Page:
Tips on good Hygiene for Brazilian Jiu Jitsu

One puts a lot of emphasis on training technique, cardio, gi brand, etc… One thing that has been overlooked is the cleanliness of your training armor. When one signs up to train jiu jitsu, they usually don’t get a “clean your gi” guideline. One usually picks it up by searching online, videos, asking around, or following the care description printed on the kimono. Here is a list of guidelines that will help you extend the life of your gi, and care for the armor that protects you and helps you look and smell your best.

How often should I wash my gi?

It’s best if you wash your gi after every use.  If you train twice a day please use your second gi for the night session. Even if you didn’t sweat as much in the daytime class, other people do.

How many gi’s should I have in my rotation (own)?

It really depends on how many times you train a week. If you are training 2 times a week, you will be ok with one good gi. However, if you train 3+ times a week, it’s best if you own more than one gi.  If you use one gi a week, after a month you’ve used it 4 times, however if you own two gi’s that’s cut in half which means your gi will last twice as long. Not guaranteed, obviously it all depends on training methods.

Is it ok to put all my gi’s in the washer at once?

No, this greatly depends on how big  your washer machine is. Try not to overfill the washer, the gi’s will not properly wash. The result is a partially washed gi with a combination of other gi smell. Two gi’s are great, three are good, four… you are pushing the limit.

I want to kill bacteria, should I use a color safe bleach?

It is not recommended to use bleach on your gi. In fact, many if not all kimonos (gi) recommend not to use bleach on their care label. Bleach will greatly diminish the quality of your kimono.  Avoid this at all cost. If you truly must, do it once a year.

Is it recommended to use vinegar and baking soda on my kimono?

YES! however this method is not necessary every time you wash your gi. Baking soda will greatly assist with the smell of your gi’s. Vinegar works best. Soak your gi in a 25% vinegar and 75% water solution. Let it soak for 5 hours+, then remove the gi’s and put them in the washer and wash as usual. If you desire, add some baking soda while in the washer. This will remove most if not all bad smell from a gi. For really bad funk, this step may need to be repeated.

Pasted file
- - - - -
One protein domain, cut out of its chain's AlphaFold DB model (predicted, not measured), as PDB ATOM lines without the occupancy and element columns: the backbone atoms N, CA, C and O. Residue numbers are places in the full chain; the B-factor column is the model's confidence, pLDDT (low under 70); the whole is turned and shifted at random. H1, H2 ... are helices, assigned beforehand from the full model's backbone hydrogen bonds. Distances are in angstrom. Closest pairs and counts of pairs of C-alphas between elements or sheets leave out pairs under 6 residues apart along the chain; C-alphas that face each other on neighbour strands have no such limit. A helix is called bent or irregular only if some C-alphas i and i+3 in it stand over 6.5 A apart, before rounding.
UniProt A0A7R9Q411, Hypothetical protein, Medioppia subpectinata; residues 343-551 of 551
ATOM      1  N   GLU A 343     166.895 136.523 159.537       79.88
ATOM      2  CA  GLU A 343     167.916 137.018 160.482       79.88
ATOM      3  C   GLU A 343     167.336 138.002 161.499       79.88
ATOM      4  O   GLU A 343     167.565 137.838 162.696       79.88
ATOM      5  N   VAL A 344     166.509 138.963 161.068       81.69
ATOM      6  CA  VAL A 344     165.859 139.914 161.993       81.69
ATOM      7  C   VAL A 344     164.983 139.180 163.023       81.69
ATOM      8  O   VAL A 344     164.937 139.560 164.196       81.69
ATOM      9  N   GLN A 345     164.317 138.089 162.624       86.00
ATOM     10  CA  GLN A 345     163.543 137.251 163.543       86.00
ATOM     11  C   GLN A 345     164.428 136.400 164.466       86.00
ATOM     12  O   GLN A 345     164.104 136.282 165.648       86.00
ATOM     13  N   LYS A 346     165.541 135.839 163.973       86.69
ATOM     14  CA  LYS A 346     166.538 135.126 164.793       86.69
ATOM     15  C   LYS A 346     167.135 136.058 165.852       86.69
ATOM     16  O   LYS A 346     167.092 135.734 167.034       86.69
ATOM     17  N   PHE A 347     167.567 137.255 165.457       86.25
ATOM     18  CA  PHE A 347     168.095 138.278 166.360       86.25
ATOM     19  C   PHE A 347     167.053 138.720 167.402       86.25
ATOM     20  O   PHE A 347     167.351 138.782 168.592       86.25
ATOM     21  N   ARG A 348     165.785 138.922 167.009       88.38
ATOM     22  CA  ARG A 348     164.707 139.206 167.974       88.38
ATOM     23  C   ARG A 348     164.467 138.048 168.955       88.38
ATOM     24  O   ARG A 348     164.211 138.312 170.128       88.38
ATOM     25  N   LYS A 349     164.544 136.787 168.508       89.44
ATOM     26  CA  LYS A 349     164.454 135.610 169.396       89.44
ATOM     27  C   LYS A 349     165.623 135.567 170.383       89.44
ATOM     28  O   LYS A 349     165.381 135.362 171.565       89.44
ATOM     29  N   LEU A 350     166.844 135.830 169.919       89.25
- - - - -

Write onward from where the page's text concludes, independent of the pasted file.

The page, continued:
Should I wash my belt as well?

Yes, the belt is something that is left unwashed by some. Common myth about “washing your knowledge away” is known by many, however, this is not true. Your belt accompanies you through your training sessions, it gets dirty along the way. I have washed my belt many times and even the stripes stay on wash after wash.

Dryer  machine or sun dry?

Sun drying your gi is best. The sun rays will naturally kill all the bacteria on the gi. That’s  the best benefit. You save electricity and they soak up the smell of nature (plus your detergent). Drying should be avoided however it is not as bad as most make it out to be.  The worst thing about drying your gi in a dryer is that you risk shrinking your gi and it also shortens the life of your gi by a little.

If my kimono is not 100% dry, can I still wear it?

No, training/rolling in a damp gi will only cause more future odors from your gi. Bacteria loves to live in moisture. Therefore, having a damp gi on the mat where it’s already warm and humid mixed with sweat, blood, etc.. = not hygienic.

Common Don’t

  • Don’t reuse the same gi without washing and fully drying in between use
  • Never leave your used gi in your trunk for days especially in the summer
  • Avoid overstocking the washer with smelly gi’s
  • Don’t use bleach on your gi’s. If you must for whatever reason, do it once a year
  • Do not use gi until it is 100% dry

Tips to help you look your best while extending the life of your gi

  • Always wash in cold water
  • Every 6 months soak your gi in water & vinegar solution for 8 hours+ prior to washing
  • Every 6 months add baking soda to your wash load

Hand dry or dry on low or no heat